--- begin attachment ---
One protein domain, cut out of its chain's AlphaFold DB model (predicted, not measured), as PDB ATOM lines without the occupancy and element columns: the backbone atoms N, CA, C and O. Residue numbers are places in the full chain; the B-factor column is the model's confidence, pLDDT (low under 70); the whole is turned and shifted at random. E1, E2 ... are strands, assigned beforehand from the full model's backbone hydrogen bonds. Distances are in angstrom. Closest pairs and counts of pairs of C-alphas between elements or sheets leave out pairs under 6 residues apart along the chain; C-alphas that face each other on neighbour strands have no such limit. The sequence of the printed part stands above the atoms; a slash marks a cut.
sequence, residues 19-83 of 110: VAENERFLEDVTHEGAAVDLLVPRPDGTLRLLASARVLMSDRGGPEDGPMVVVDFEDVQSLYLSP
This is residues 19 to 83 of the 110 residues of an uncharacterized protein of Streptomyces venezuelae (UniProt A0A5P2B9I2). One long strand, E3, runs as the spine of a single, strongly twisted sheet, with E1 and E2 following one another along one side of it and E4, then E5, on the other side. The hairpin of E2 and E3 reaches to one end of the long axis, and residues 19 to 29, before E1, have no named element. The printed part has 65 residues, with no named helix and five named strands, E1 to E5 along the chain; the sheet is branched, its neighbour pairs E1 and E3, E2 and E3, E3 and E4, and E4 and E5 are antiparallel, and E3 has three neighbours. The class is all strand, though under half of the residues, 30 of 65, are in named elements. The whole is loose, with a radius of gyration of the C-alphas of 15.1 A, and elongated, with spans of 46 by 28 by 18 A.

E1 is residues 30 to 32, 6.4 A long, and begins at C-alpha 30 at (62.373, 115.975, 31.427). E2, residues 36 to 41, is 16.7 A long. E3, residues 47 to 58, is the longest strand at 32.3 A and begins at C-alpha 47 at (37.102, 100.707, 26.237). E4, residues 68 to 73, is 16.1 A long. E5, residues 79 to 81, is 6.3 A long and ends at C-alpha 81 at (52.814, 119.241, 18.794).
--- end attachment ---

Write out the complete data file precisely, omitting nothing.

One protein domain, cut out of its chain's AlphaFold DB model (predicted, not measured), as PDB ATOM lines without the occupancy and element columns: the backbone atoms N, CA, C and O. Residue numbers are places in the full chain; the B-factor column is the model's confidence, pLDDT (low under 70); the whole is turned and shifted at random. E1, E2 ... are strands, assigned beforehand from the full model's backbone hydrogen bonds. Distances are in angstrom. Closest pairs and counts of pairs of C-alphas between elements or sheets leave out pairs under 6 residues apart along the chain; C-alphas that face each other on neighbour strands have no such limit. The sequence of the printed part stands above the atoms; a slash marks a cut.
sequence, residues 19-83 of 110: VAENERFLEDVTHEGAAVDLLVPRPDGTLRLLASARVLMSDRGGPEDGPMVVVDFEDVQSLYLSP
This is residues 19 to 83 of the 110 residues of an uncharacterized protein of Streptomyces venezuelae (UniProt A0A5P2B9I2). One long strand, E3, runs as the spine of a single, strongly twisted sheet, with E1 and E2 following one another along one side of it and E4, then E5, on the other side. The hairpin of E2 and E3 reaches to one end of the long axis, and residues 19 to 29, before E1, have no named element. The printed part has 65 residues, with no named helix and five named strands, E1 to E5 along the chain; the sheet is branched, its neighbour pairs E1 and E3, E2 and E3, E3 and E4, and E4 and E5 are antiparallel, and E3 has three neighbours. The class is all strand, though under half of the residues, 30 of 65, are in named elements. The whole is loose, with a radius of gyration of the C-alphas of 15.1 A, and elongated, with spans of 46 by 28 by 18 A.

E1 is residues 30 to 32, 6.4 A long, and begins at C-alpha 30 at (62.373, 115.975, 31.427). E2, residues 36 to 41, is 16.7 A long. E3, residues 47 to 58, is the longest strand at 32.3 A and begins at C-alpha 47 at (37.102, 100.707, 26.237). E4, residues 68 to 73, is 16.1 A long. E5, residues 79 to 81, is 6.3 A long and ends at C-alpha 81 at (52.814, 119.241, 18.794).